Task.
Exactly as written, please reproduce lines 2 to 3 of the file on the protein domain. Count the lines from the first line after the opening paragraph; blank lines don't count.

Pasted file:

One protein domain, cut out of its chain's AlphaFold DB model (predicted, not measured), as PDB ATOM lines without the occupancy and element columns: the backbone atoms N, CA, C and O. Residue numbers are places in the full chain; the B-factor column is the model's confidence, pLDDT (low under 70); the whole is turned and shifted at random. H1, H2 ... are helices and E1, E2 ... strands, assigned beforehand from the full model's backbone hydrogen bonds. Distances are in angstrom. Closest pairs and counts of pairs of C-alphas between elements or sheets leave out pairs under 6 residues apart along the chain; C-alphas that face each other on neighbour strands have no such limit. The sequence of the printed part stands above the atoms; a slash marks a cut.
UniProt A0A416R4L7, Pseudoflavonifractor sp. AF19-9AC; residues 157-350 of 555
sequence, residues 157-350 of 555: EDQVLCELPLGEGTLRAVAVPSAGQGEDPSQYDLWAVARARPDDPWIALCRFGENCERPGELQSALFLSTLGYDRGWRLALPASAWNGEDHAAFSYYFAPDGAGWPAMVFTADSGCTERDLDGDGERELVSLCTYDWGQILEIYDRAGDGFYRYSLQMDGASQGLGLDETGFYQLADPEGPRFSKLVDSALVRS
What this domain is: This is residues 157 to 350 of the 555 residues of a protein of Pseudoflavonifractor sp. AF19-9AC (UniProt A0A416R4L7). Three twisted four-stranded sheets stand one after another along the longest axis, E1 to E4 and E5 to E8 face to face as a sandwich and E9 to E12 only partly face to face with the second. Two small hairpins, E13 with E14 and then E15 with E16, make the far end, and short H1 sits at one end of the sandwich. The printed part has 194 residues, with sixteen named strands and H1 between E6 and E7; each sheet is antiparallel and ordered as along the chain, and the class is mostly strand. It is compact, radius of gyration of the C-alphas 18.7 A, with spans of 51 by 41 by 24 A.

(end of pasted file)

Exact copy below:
sequence, residues 157-350 of 555: EDQVLCELPLGEGTLRAVAVPSAGQGEDPSQYDLWAVARARPDDPWIALCRFGENCERPGELQSALFLSTLGYDRGWRLALPASAWNGEDHAAFSYYFAPDGAGWPAMVFTADSGCTERDLDGDGERELVSLCTYDWGQILEIYDRAGDGFYRYSLQMDGASQGLGLDETGFYQLADPEGPRFSKLVDSALVRS
What this domain is: This is residues 157 to 350 of the 555 residues of a protein of Pseudoflavonifractor sp. AF19-9AC (UniProt A0A416R4L7). Three twisted four-stranded sheets stand one after another along the longest axis, E1 to E4 and E5 to E8 face to face as a sandwich and E9 to E12 only partly face to face with the second. Two small hairpins, E13 with E14 and then E15 with E16, make the far end, and short H1 sits at one end of the sandwich. The printed part has 194 residues, with sixteen named strands and H1 between E6 and E7; each sheet is antiparallel and ordered as along the chain, and the class is mostly strand. It is compact, radius of gyration of the C-alphas 18.7 A, with spans of 51 by 41 by 24 A.